home > projects > bigaudio > anti
Rapture A. Sys.
System Design
Electrostatic (ESL)
Halcyon DAC
Antithesis Sub.

Antithesis Subwoofer


The Antithesis Subwoofer project was meant to section off part of the Rapture Audio System into a managable chunk. The design centered around building a folded transmission line subwoofer with a accelerometer based servo tracking loop.

The following text has not been updated/edited.

Introduction to Anithesis

The Electrodynamic Loudspeaker

The electrodynamic loudspeaker is foundation of the audio industry. The input electrical signal on the voice coil creates a magnetic field that interacts with the magnetic field due to the magnet in the speaker. The diaphragm or cone is moved by the force created by the voice coil. The pistonic motion of the diaphragm is coupled to the air which produces sound waves.

Problems with the Electrodynamic Loudspeaker

Newton's first law of motion teaches us about inertia. Therefore we know that once we get the cone moving in one direction, we need to apply a force to stop its motion before it can move in the other direction to properly react to the incoming electrical signal. This form of inertial distortion is one of the most prominent causes of distortion intrinsic in electrodynamic subwoofers. The other major form of distortion is diaphragm breakup, where the motion of the cone is not perfectly pistonic, but proper construction and materials can alleviate this.

The other major problem with electrodynamic loudspeakers is electrical to acoustic power transfer. The mass of the diaphragm is much much greater than the mass of the air it is acting on. By an analogy the impedance of the speaker is not equal to the impedance of the air. The impedance mismatch decreases the total power transfer, which causes these speakers to be very inefficient. The work of Neville Theile and Richard Small, which modeled the mechanics of speakers after electrical circuit components, brought about a revolution in loudspeaker design and construction. Using a driver's Theile/Small parameters, a desired implementation could be calculated and the output predicted. To correct the impedance mismatch as best as possible, the driver is placed in an enclosure of certain properties. The two most widely known enclosures are Acoustic Suspension (sealed) and Bass Reflex (vented/ported). However, both of these designs have problems with resonance and roll off.

Antithesis as a solution

The two results of the Antithesis project will be to correct the problems of inertial distortion and enclosure impedance and frequency mismatch. Antithesis will utilize two separate methods to do this. Inertial Distortion will be corrected by a closed loop feedback system. An accelerometer will measure the position of the diaphragm of the loudspeaker. The position signal will be used to create an error signal with the input to the system by taking the difference. The error signal will then be amplified and sent to the voice coil of the speaker. In this manner inertial distortion will be corrected. Also, this system has the ability to alleviate thermal compression at high power levels. The enclosure will not be a standard Acoustic Suspension or Bass Reflex Enclosure, but an Acoustic Transmission line. The idea was developed and has been used since the 1950s. However, recently Bose of the 901 fame has capitalized on the technique for their flagship product the Bose Waveguide Radio. The idea uses a tuned tube on the back of the loudspeaker to invert the sound wave so it reinforces the output of the driver while nullifying the effects of resonance on the driver.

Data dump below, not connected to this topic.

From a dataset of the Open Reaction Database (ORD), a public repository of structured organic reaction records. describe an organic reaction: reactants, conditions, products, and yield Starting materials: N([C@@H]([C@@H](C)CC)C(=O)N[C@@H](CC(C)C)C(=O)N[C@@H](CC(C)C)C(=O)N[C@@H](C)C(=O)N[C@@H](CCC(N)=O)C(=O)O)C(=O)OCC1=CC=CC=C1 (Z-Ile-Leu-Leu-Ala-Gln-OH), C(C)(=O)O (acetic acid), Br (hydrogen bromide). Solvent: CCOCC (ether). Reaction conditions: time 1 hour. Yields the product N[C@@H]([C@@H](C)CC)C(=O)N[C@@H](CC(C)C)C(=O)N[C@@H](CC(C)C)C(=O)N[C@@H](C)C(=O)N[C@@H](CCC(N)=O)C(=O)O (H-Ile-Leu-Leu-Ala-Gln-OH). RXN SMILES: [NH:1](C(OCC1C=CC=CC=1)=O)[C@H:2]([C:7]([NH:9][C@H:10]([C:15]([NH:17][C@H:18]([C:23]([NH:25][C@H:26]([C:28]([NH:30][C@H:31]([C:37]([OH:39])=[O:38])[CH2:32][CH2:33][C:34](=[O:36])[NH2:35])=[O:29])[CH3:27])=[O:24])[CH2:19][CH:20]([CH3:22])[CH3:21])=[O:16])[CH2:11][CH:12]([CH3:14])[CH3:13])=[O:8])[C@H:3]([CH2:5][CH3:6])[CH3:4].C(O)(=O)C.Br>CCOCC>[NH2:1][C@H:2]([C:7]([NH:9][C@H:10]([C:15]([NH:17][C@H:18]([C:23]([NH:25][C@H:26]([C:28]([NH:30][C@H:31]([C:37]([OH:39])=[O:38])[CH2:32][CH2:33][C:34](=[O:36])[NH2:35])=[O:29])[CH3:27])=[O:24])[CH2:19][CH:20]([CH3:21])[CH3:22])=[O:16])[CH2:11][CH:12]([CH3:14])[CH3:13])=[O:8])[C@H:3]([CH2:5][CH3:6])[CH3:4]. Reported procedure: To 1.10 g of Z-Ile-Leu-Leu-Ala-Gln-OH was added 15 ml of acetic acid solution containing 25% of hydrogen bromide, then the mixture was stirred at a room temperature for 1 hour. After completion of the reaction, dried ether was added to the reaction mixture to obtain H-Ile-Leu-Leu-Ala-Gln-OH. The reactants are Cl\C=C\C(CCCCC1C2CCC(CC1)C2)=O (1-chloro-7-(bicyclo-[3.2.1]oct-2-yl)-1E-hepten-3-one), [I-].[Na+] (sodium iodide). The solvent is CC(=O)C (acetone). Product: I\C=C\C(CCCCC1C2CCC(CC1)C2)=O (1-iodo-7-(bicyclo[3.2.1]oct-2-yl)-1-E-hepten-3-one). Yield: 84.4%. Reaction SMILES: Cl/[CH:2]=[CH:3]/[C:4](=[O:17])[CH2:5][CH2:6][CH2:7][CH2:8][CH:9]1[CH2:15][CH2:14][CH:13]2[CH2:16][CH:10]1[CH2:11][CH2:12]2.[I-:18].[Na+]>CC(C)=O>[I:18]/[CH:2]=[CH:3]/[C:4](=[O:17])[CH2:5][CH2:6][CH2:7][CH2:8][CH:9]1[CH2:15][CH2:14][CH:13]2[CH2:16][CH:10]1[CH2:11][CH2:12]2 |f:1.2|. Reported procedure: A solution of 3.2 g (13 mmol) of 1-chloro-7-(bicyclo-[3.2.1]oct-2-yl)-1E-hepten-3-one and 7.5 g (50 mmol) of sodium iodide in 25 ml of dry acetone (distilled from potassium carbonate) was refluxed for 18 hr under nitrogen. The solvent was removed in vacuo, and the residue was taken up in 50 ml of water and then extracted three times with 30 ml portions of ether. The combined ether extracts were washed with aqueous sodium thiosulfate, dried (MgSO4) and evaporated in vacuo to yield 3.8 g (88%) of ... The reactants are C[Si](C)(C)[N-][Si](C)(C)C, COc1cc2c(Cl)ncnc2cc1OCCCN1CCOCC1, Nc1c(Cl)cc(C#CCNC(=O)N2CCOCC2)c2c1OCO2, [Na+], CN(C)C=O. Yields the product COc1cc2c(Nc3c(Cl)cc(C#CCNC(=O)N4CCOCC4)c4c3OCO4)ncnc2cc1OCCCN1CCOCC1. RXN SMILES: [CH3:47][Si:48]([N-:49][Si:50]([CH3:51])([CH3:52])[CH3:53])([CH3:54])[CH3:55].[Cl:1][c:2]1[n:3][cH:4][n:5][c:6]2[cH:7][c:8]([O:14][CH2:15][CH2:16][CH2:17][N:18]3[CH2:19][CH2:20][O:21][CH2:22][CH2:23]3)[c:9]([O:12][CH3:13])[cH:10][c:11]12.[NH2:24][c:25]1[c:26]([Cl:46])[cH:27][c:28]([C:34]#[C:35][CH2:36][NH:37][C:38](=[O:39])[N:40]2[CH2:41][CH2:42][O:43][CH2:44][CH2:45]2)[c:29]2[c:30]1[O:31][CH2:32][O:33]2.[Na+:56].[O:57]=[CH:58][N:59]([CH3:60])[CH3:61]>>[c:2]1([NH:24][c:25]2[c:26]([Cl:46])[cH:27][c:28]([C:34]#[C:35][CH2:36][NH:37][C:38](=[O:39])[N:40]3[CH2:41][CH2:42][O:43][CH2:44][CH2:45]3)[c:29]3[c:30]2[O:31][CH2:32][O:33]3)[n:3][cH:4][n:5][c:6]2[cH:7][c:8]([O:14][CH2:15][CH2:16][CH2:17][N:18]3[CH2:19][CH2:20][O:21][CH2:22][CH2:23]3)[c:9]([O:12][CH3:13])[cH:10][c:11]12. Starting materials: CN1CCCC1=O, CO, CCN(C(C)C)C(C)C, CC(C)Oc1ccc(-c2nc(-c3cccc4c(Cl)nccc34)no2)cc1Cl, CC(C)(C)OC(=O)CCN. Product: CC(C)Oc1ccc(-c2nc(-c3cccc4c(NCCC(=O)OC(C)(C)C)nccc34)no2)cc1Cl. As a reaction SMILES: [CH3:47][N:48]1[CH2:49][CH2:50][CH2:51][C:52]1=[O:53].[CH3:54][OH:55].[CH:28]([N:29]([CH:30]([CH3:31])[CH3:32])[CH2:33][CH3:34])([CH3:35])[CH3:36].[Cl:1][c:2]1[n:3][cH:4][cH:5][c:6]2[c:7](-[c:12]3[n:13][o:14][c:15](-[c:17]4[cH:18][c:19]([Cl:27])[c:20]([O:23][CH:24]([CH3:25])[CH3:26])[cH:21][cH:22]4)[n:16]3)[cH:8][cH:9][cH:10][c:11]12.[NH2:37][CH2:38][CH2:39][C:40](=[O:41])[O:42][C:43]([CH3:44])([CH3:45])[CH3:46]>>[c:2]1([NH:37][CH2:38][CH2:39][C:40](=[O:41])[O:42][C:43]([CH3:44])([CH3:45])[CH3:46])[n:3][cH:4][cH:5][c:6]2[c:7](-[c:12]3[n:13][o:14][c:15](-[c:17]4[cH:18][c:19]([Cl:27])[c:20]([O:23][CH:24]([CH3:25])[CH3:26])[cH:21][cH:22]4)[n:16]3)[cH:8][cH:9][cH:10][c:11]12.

Alternate Considerations

There are other methods of measuring the acceleration/position of the speaker cone instead of using a MEMS based accelerometer. One such method is to use a piezoelectric transducer as an accelerometer. Another method is to bounce light off the cone and measure the intensity reflected to determine position in a manner similar to how a CD player focuses on the tracks in a CD. Using the MEMS accelerometer will most likely be more expensive than these other options, but it will be easier initially to get started. This is because the MEMS accelerometer is a drop-in calibrated solution that will absolutely work.

Although this system may be adequate and reach its goals, introducing a closed feedback loop introduces an element of delay and is a form of post-correction. No matter how fast the system responds (at the expense of power consumption, cost and ease of construction) the servo loop is always trying to correct for errors already made. It would be advantageous to mathematically model the motion of the loudspeaker and "pre-warp" the signal feeding it to correct for errors before they are reproduced. Then a closed-loop system could be used to update the mathematical model. This is where this project should go in the end.